I have written about the power and importance of positive recognition of employees. A compliment to an employee for a specific behavior goes a long way.
There are so many fantastic outcomes. It helps the employee feel good about the action being recognized. Because behavior that is recognized gets repeated, the employee is likely to perform that behavior again. Other employees will see what actions are being recognized and often follow suit.
Seems simple. But in many cases, people can take something relatively simple and make it more complex than it needs to be.
Research shows that it takes three positives to one negative for an employee to feel good about the messenger. When I present to groups I ask attendees if they have a supervisor. Almost all say yes.
“If you received a message via text, voice or e-mail from your boss asking you to call them at the first break, would your first thought be ‘Here comes more reward and recognition?’”
Then I ask: “If I ask your direct reports the same question, what would their reaction be?”
With wide open eyes, the group often realizes that their own staff would be more likely to think, “What have I done wrong now?”
I still struggle with the 3:1 ratio myself. Why do many of us struggle with recognizing positive actions?
Often, leaders are promoted because they are good problem solvers, valued for spotting what is wrong.
When we move into leadership, we continue to solve problems and identify issues — all good things and valuable skills to have.
It’s easy to fall into the trap of not being assertive about noticing what is right. And that works against achieving results.
Another reason recognition may be tough ties back to a question we’ve almost all asked or heard: “Do you mean we should recognize people for doing their job?”
Yes, that’s just what we need to do.
Organizations can get way too hung up on only recognizing people for what they call “above and beyond.” Early on, should you be recognizing for the basics like smiling at customers? Absolutely. But as the organization matures so do the actions that get recognized.
We recognize our children for doing the basics. From crawling to walking to going on the potty, as these tasks are learned, then the recognition moves to a higher level. The same goes in the workplace.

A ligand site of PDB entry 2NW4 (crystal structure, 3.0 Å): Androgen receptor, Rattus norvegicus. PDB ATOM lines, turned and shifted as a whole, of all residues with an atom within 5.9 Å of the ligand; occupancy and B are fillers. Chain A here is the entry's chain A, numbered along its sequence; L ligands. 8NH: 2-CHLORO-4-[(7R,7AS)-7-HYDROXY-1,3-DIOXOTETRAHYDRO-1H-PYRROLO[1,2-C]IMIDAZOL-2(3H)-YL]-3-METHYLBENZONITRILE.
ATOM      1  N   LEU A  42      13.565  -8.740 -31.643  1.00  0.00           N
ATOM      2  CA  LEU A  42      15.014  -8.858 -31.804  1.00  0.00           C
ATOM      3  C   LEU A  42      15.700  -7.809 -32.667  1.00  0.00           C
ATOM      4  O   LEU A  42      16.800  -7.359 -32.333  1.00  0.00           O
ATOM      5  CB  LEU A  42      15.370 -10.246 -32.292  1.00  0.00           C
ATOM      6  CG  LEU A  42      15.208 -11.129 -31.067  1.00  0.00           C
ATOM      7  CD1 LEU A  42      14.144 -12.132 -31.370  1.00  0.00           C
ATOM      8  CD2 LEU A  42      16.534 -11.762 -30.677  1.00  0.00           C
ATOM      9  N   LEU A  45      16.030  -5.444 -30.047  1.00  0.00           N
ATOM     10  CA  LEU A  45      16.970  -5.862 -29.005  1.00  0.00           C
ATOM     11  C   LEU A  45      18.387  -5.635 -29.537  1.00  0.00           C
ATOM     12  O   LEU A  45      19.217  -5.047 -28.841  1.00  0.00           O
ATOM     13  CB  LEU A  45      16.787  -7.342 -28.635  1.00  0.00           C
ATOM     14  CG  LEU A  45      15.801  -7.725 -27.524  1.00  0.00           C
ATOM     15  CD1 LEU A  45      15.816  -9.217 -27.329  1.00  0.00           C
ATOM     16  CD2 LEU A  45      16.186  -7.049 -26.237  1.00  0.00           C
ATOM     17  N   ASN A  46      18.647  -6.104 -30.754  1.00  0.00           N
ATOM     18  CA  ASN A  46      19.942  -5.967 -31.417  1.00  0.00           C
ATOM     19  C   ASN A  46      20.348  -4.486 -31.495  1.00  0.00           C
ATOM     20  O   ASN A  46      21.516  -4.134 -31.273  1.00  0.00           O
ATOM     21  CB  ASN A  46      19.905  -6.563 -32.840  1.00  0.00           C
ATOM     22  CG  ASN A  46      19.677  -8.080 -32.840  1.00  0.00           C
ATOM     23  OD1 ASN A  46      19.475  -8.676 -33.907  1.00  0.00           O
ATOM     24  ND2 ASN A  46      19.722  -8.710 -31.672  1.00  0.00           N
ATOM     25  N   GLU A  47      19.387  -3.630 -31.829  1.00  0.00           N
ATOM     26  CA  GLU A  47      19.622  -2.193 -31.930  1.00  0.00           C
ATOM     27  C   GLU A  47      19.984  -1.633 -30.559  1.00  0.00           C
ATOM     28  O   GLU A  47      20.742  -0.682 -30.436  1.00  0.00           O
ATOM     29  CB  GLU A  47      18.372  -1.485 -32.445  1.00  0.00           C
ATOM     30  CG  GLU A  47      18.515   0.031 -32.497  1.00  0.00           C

In the spirit of improving in this skill, here are some do’s and don’ts in recognition.
— Be specific. Saying “nice job” pales in comparison to “Shannon, I saw how you took time to explain our product to that customer. This really makes a difference.”
— Compliment in public. Customers like to hear employees get complimented. Co-workers learn from it. At the Wahoos we recognize employees on top of the dugout at each game. After the visible recognition game, attendees send names of exemplary employees to suggest they get recognized. In skill building sessions with companies, I will take about four people and compliment three. I say hello to the fourth, however I don’t compliment them or say anything negative. I then ask the fourth person what they would do? They always say I will do what the others did. Ninety percent of people will move to the behavior getting recognized positively.
— Tell employees you are changing your behavior. Even positive change can create fear and unnecessary anxiety. If you have a supervisor who has been light on positive feedback, then all sudden, without warning, they start complimenting people, the first thought might be “What new medication is he on?”
It is fine to explain to staff that you are committed to being a better leader and one area you want to do better on is positive feedback. Explain that you will be increasing your positive recognition of employees. You can even use humor that you did not want them to be concerned with the change.
— Be specific with compliments. There are times when a thank-you to the entire work force makes sense. After the Cubs won the 2016 World Series, the management thanked everyone in the organization. But be specific. You can still let those who did not perform well know that while they are part of the team, they still need to look at their individual performance. Wide-ranging compliments can demotivate your strong performers if they see that poorer performers get equal recognition.
— Address poor performance, too. Employees can hear compliments on their good performance while being coached on areas where they must improve. Even an employee who receives positive feedback in some areas ultimately may be let go if the poor performing areas are not addressed.
Don’t believe the myth that your employees can “get a big head” if complimented. Stepping up your compliments, if handled correctly, can transform the performance of your workforce, decrease turnover and make your organization a better place to work.